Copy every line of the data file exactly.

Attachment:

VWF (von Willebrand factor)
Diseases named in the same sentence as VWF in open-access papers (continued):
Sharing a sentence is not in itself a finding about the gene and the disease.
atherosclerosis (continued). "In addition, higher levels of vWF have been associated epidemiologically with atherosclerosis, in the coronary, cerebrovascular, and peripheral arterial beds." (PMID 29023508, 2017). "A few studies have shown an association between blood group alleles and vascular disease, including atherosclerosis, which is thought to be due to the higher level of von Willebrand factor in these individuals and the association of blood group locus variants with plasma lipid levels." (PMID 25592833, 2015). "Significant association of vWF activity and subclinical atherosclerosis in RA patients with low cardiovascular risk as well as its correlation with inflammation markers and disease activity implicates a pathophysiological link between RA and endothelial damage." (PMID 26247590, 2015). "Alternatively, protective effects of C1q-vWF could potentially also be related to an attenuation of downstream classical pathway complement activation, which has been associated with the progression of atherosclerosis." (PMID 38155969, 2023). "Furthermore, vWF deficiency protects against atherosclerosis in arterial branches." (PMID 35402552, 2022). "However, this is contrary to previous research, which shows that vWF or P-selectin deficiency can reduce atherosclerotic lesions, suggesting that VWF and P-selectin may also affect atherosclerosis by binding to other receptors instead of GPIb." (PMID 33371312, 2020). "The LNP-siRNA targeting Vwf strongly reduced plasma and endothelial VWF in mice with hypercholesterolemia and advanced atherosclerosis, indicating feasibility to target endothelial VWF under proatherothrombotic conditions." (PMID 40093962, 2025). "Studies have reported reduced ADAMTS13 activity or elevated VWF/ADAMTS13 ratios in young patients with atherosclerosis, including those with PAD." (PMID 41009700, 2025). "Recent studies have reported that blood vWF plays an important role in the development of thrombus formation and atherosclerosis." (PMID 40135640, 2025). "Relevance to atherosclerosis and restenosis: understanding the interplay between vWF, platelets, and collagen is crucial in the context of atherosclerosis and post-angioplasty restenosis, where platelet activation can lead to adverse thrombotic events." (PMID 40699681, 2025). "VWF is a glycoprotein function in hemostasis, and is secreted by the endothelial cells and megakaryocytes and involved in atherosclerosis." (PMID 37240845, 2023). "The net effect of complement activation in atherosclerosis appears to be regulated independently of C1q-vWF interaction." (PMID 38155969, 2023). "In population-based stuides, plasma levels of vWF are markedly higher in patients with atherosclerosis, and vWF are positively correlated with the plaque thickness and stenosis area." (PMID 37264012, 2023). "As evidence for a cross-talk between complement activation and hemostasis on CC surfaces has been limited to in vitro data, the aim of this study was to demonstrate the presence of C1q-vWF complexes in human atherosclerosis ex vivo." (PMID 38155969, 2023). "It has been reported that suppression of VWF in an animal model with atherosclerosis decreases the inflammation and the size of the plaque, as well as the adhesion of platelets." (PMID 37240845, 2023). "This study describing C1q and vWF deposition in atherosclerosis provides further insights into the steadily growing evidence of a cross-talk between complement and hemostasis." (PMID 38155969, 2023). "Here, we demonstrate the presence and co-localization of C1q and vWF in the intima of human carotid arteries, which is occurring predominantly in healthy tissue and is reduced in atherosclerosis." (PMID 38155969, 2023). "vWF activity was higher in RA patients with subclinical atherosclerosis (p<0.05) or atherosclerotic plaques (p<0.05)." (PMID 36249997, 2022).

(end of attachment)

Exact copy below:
VWF (von Willebrand factor)
Diseases named in the same sentence as VWF in open-access papers (continued):
Sharing a sentence is not in itself a finding about the gene and the disease.
atherosclerosis (continued). "In addition, higher levels of vWF have been associated epidemiologically with atherosclerosis, in the coronary, cerebrovascular, and peripheral arterial beds." (PMID 29023508, 2017). "A few studies have shown an association between blood group alleles and vascular disease, including atherosclerosis, which is thought to be due to the higher level of von Willebrand factor in these individuals and the association of blood group locus variants with plasma lipid levels." (PMID 25592833, 2015). "Significant association of vWF activity and subclinical atherosclerosis in RA patients with low cardiovascular risk as well as its correlation with inflammation markers and disease activity implicates a pathophysiological link between RA and endothelial damage." (PMID 26247590, 2015). "Alternatively, protective effects of C1q-vWF could potentially also be related to an attenuation of downstream classical pathway complement activation, which has been associated with the progression of atherosclerosis." (PMID 38155969, 2023). "Furthermore, vWF deficiency protects against atherosclerosis in arterial branches." (PMID 35402552, 2022). "However, this is contrary to previous research, which shows that vWF or P-selectin deficiency can reduce atherosclerotic lesions, suggesting that VWF and P-selectin may also affect atherosclerosis by binding to other receptors instead of GPIb." (PMID 33371312, 2020). "The LNP-siRNA targeting Vwf strongly reduced plasma and endothelial VWF in mice with hypercholesterolemia and advanced atherosclerosis, indicating feasibility to target endothelial VWF under proatherothrombotic conditions." (PMID 40093962, 2025). "Studies have reported reduced ADAMTS13 activity or elevated VWF/ADAMTS13 ratios in young patients with atherosclerosis, including those with PAD." (PMID 41009700, 2025). "Recent studies have reported that blood vWF plays an important role in the development of thrombus formation and atherosclerosis." (PMID 40135640, 2025). "Relevance to atherosclerosis and restenosis: understanding the interplay between vWF, platelets, and collagen is crucial in the context of atherosclerosis and post-angioplasty restenosis, where platelet activation can lead to adverse thrombotic events." (PMID 40699681, 2025). "VWF is a glycoprotein function in hemostasis, and is secreted by the endothelial cells and megakaryocytes and involved in atherosclerosis." (PMID 37240845, 2023). "The net effect of complement activation in atherosclerosis appears to be regulated independently of C1q-vWF interaction." (PMID 38155969, 2023). "In population-based stuides, plasma levels of vWF are markedly higher in patients with atherosclerosis, and vWF are positively correlated with the plaque thickness and stenosis area." (PMID 37264012, 2023). "As evidence for a cross-talk between complement activation and hemostasis on CC surfaces has been limited to in vitro data, the aim of this study was to demonstrate the presence of C1q-vWF complexes in human atherosclerosis ex vivo." (PMID 38155969, 2023). "It has been reported that suppression of VWF in an animal model with atherosclerosis decreases the inflammation and the size of the plaque, as well as the adhesion of platelets." (PMID 37240845, 2023). "This study describing C1q and vWF deposition in atherosclerosis provides further insights into the steadily growing evidence of a cross-talk between complement and hemostasis." (PMID 38155969, 2023). "Here, we demonstrate the presence and co-localization of C1q and vWF in the intima of human carotid arteries, which is occurring predominantly in healthy tissue and is reduced in atherosclerosis." (PMID 38155969, 2023). "vWF activity was higher in RA patients with subclinical atherosclerosis (p<0.05) or atherosclerotic plaques (p<0.05)." (PMID 36249997, 2022).